Insights and Research

Here are research reports and articles, case studies and other forms of insights into Both Sides, Now over the years. They include pieces from researchers and practitioners from our team, commissioned work as well as independent researchers and writers interested in this programme.

All information correct at the time of publishing.

Interested to include Both Sides, Now in your research and writing, connect with us at

Since 2013, Both Sides, Now has emphasised public outreach and dialogue on end-of-life matters as a stimulus to build healthy, connected communities that contribute towards living, and leaving well. As part of the research process for this Mengukir Harapan (Carving Hope) edition, the Both Sides, Now creative team collaborated closely with Age Matters and the researchers they worked with to develop culturally competent arts-based approaches to engage the Malay-Muslim community on end-of-life and advance care planning issues.

This research study engages a participatory community-led design to understand pertinent issues and contexts within the Malay-Muslim community. It was done by analysing interview data of key resource persons and observations during Community Engagement Workshop sessions (akin to focus group discussions) with diverse demographics within the Malay-Muslim community. The study shares themes; individual, structural and contentious issues; as well as archetypes found regarding end-of-life matters from the research, and makes programme recommendations.

With the greater push for arts practitioners to develop artistic projects in community spaces, it is essential to examine the skills and capabilities required of those engaging in the field today. Regina De Rozario—artist, writer and researcher—writes about the significance of cultural competence and how it might be fostered through arts-based community work, including lessons from Both Sides, Now.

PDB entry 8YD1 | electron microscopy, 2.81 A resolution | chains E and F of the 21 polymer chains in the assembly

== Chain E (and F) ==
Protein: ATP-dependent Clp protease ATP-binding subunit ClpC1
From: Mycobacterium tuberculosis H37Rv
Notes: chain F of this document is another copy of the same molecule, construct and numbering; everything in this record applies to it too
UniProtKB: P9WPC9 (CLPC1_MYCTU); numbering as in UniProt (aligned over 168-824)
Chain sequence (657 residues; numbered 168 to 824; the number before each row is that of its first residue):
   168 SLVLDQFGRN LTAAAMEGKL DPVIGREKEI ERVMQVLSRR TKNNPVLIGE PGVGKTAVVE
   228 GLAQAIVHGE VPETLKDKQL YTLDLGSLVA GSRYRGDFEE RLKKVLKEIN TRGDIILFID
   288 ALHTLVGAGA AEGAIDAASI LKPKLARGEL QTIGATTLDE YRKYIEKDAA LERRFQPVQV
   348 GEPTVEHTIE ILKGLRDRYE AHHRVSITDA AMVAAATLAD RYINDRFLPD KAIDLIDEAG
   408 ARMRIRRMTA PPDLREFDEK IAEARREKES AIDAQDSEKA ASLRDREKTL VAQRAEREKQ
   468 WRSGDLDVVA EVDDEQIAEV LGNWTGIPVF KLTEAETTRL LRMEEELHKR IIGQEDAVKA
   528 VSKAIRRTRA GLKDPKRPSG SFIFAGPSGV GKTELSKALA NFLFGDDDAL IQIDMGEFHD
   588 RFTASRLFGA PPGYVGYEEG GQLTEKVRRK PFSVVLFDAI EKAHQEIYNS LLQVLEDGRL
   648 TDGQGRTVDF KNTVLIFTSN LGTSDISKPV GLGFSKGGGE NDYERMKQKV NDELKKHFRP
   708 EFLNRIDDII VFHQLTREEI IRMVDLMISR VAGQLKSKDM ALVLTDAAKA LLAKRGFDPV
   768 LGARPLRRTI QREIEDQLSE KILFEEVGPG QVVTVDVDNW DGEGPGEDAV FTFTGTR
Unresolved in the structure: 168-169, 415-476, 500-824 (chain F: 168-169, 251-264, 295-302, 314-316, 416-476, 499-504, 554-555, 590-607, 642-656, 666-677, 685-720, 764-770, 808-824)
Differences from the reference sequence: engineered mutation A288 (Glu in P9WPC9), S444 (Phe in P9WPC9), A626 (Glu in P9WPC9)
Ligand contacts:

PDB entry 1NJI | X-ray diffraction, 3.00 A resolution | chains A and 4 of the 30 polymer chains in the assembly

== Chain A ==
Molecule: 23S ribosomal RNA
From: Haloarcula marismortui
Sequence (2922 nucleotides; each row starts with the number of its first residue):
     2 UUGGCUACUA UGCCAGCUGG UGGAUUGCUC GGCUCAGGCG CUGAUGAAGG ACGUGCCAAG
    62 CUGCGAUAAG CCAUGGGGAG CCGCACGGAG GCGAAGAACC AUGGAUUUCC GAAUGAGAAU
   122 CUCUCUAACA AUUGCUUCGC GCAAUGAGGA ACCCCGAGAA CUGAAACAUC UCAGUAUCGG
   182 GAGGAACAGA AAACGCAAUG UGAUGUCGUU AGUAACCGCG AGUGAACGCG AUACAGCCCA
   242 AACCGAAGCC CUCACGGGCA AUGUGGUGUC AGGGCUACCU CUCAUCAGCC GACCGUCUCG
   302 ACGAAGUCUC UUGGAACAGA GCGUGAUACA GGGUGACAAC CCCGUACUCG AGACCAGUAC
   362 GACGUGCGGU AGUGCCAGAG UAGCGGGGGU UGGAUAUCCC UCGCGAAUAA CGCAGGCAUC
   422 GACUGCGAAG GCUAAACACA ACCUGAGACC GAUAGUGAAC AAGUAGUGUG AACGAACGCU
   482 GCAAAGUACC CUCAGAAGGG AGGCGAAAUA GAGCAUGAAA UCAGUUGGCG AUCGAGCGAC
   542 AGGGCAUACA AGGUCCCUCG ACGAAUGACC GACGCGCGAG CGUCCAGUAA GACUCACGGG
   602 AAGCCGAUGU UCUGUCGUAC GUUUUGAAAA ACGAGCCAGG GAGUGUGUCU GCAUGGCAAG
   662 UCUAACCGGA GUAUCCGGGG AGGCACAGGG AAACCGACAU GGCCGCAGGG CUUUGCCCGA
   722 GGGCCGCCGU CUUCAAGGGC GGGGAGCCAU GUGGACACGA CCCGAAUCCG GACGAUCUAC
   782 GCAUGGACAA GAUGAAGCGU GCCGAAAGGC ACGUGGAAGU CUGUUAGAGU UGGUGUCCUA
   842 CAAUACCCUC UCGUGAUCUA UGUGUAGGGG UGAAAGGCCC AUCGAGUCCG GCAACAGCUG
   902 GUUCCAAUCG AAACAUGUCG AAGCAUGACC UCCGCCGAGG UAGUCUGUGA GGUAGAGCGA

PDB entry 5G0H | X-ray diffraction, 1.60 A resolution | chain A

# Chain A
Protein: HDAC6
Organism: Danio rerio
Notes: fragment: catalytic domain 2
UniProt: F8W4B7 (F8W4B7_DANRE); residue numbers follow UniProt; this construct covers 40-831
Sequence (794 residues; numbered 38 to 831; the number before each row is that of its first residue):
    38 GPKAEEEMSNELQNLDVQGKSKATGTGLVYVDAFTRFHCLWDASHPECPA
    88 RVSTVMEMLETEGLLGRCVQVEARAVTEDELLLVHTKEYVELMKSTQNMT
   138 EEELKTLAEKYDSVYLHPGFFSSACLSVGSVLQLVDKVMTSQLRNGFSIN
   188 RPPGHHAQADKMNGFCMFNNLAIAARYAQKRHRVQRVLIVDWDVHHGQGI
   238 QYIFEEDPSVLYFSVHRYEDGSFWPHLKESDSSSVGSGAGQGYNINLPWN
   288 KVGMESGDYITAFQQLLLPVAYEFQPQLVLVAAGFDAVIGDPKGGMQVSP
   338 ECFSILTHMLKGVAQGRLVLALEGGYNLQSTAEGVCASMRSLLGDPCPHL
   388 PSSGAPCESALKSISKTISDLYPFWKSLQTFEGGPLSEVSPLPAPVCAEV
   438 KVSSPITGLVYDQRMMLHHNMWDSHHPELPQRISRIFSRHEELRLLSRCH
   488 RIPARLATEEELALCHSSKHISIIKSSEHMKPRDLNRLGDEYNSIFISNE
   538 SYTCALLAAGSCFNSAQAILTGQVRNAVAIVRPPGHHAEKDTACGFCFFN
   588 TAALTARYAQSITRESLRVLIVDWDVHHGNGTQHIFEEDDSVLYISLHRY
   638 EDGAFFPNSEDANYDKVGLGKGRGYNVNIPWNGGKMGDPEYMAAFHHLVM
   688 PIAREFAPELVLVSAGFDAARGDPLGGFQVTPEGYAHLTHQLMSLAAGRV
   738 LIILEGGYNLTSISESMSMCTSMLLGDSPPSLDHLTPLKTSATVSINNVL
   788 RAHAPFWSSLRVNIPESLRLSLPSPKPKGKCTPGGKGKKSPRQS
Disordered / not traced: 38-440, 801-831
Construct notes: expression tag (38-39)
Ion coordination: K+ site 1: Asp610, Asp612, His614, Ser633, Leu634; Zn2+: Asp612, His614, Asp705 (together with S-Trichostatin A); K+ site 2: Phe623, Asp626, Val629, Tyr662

This qualitative research study aimed to investigate Both Sides, Now’s efficacy as a community arts project, its impact on audiences, artists, stakeholders and volunteers who attended or were involved in its construction as well as how they perceived and responded to the event. Finally, it sought to identify what artists, healthcare workers, academics and stakeholders could learn from immersive arts experiences like Both Sides, Now to inform future such projects. This research was carried out by Drs. Prue Wales and Charlene Rajendran from the National Institute of Education, Nanyang Technological University.

This case study is interested in understanding how the arts can contribute towards civic dialogue in Singapore, especially concerning sensitive or taboo topics. Through the discussion of Both Sides, Now, a multi-year arts-based community engagement project on end-of-life issues produced by Drama Box and ArtsWok Collaborative, it shares what healthy civic dialogue can be, as well as the conditions necessary for this to happen.

This chapter showcases the potential and unique value of the arts in civic engagement, specifically when it deals with a challenging or taboo subject matter. Commonly thought to be the purview of galleries and theatres, the arts can also be a powerful tool in civic engagement, catalysing the organic and often unpredictable development of communal relationships and capabilities, creating imaginative and safe spaces to deliberate on social issues and expanding the horizons of possible solutions. We focus on how an arts-based community engagement project has helped citizens participate in dialogue to raise awareness of end-of-life issues and the importance of end-of-life planning.

This chapter examines how Drama Box and ArtsWok Collaborative navigate social taboos in Singapore’s multicultural society in Both Sides, Now. The focus is on films from Phase 1 of the project, which were integral to an immersive arts experience that featured artworks to be encountered. These were analysed in terms of how they provide space for medical professionals to unravel silences surrounding end-of-life and express their feelings around grief.

Community Voices

“The fact that grief is such a powerful emotion yet it is possible for us to unite together across culture and religion. … it was eye-opening to see and learn about how the Malays and Muslims grieve in their unique ways, it was parallel to my own experiences (and) of others‘ grief in other cultures and religions.”

Audience Member